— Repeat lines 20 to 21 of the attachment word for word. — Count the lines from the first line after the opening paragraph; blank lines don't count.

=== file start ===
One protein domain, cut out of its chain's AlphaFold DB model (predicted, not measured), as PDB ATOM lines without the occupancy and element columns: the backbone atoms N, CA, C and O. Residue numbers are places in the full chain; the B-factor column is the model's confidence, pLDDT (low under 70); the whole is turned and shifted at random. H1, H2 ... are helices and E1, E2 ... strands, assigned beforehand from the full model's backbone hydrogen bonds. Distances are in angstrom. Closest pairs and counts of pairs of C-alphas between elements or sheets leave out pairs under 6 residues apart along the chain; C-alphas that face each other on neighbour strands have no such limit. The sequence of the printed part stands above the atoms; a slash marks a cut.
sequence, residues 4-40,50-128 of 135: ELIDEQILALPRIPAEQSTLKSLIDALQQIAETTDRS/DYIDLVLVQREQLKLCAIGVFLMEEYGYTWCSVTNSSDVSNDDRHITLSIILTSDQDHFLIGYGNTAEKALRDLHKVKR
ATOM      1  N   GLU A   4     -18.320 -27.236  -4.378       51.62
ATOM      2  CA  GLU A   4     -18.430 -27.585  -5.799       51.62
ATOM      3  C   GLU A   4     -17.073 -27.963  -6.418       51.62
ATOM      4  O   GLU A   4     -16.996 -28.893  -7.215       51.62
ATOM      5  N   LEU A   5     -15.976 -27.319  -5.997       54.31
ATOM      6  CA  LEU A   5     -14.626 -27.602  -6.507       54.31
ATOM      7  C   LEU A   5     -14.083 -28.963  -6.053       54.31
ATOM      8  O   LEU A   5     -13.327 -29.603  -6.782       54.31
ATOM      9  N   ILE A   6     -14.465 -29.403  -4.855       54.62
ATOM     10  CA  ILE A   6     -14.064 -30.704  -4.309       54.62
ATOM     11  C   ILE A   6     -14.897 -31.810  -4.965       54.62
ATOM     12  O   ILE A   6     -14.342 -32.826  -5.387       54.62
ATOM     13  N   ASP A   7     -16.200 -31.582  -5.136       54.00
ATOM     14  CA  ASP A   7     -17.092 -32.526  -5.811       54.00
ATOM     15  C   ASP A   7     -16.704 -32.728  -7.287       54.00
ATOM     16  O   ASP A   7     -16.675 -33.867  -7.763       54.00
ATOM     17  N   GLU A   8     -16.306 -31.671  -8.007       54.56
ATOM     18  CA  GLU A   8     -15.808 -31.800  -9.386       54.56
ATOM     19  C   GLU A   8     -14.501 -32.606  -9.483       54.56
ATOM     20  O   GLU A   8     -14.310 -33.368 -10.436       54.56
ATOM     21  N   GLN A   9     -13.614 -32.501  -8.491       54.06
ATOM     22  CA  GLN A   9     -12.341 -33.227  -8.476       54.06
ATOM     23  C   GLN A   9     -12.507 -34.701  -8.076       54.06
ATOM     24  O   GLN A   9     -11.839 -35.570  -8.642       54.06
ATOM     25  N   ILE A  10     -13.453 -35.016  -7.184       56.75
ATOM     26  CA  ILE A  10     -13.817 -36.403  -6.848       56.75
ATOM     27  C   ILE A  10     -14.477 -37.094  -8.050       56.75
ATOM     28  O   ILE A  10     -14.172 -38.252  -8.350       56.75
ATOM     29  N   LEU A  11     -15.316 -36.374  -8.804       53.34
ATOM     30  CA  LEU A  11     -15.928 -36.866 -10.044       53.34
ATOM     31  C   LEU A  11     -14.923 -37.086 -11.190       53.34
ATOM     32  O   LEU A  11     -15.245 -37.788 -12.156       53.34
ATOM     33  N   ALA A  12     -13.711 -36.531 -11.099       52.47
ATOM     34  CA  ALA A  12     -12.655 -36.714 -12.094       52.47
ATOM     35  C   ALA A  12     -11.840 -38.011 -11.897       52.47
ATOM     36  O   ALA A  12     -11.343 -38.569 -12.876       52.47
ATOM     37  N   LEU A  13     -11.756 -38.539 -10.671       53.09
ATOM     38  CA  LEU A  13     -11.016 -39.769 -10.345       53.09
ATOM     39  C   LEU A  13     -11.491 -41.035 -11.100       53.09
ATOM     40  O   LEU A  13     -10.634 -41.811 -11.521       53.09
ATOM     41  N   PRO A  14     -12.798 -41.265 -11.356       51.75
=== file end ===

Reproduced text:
ATOM     19  C   GLU A   8     -14.501 -32.606  -9.483       54.56
ATOM     20  O   GLU A   8     -14.310 -33.368 -10.436       54.56